Whenever anyone builds a house or garden structure on a piece of ground, the ability of that piece of ground to absorb and gently drain away a downpour of rain is greatly reduced. Roofs and patios do not retain water; they run it off somewhere immediately. And the excavations, fills, and leveling made during any construction change the ground’s contours, with the result that puddles and washouts may occur even in a gentle rain.
Most of these drainage problems are usually solved during the actual construction process by some of the means described below, but during the first year that the structure is new, you should keep a close watch on how and where rainwater collects and drains away.
If your house is several years old and your garden is fairly well established, the drainage has probably been well taken care of. It is further helped by landscaping. Established plants and lawns hold soil and water in place, and they transpire a sizable amount of excess rainwater into the atmosphere. But even a fully landscaped home can have some drainage problems that will never go away with the usual procedures. The examples below show you ways in which you can solve them.
Ground water (rain water which seeps down through the ground). Level is usually deeper below surface on high ground; closer in the valleys. Its nature determines the proper solution.
Foundation drainage. Use non-perforated 3 or 4-inch drain pipe to carry the downspout water toward a storm sewer, drainage ditch, or any area that has soft and permeable soil.
Ground water under slab. Place one or more lines of drain piping underneath the slab before it is laid; completely around perimeter of slab and about a foot below it if already In place.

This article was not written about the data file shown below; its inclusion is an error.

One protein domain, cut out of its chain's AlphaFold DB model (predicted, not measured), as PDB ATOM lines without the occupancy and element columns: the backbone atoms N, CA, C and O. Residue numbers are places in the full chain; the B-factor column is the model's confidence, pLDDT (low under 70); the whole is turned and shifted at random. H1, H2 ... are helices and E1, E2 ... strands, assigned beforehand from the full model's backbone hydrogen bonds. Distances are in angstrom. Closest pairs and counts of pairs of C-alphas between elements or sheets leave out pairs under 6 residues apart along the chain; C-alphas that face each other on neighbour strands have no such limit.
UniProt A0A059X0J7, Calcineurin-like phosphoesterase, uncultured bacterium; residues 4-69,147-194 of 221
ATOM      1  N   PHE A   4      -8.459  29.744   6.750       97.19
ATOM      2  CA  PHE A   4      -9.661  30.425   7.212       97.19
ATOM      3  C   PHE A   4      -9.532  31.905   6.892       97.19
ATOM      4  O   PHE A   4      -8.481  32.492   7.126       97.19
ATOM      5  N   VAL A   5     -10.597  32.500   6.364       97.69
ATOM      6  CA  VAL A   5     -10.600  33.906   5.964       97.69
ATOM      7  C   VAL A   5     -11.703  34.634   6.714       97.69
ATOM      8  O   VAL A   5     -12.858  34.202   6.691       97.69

Intercepting ditches. On a sloping lot, use a line of perforated pipe or drainage tile in a foot-wide ditch filled with gravel to carry the water away. Place one ditch under roof line of house.
Retaining wall. On hillside lots, use a line of drain pipe or tile laid in a gravel-filled ditch behind the wall to prevent excessive water pressure from building up behind the wall.
Dry wells. For lowland drainage, dig holes to sandy or gravelly subsoil. (For holes over six feet deep, use a power auger.) Fill holes with coarse gravel, run drain pipe to them, cap with wood.
If you must grade around a big tree
Big trees on your property must have protection when you change the soil level around them. Grading for landscaping or building can cause serious trouble whether you have to remove soil from a tree’s root area, or add soil to it. The photographs below show five ways to minimize problems that may occur when either approach is used.
If grading removes only a few inches of soil, you can offset this by applying a thick mulch of peat moss, ground bark, or other organic matter. After a more drastic lowering of grades, it’s best to leave the ground close to the tree undisturbed and build a retaining wall, preferably at the drip line under the outer-most branches .
Raising the grade almost always causes problems. Old trees have lived for years with a certain balance of air, water, and nutrients, and it’s hard for them to adjust to sudden changes. Even a few inches of soil piled on top of the root zone seals off enough oxygen to harm roots of trees. Tree walls can reduce the disturbance to the tree’s environment. The tree grows in soil at the original level, while farther out the grade is raised.
Cedar wall retains soil at original level around base of tree next to lowered drive.
Edging and deck surround the tree base; area beyond was lowered considerably.
Stones fill the well left open in a raised terrace, which lets in air and moisture.
Bench masks the open trench around the root crown of this large tree. Galvanized Redwood edging, raised platform lets air nails join the 2 by 4’s for the bench top. The spokes are supported on 4 by 4 posts. Circulate below in a well 3Vi feet deep.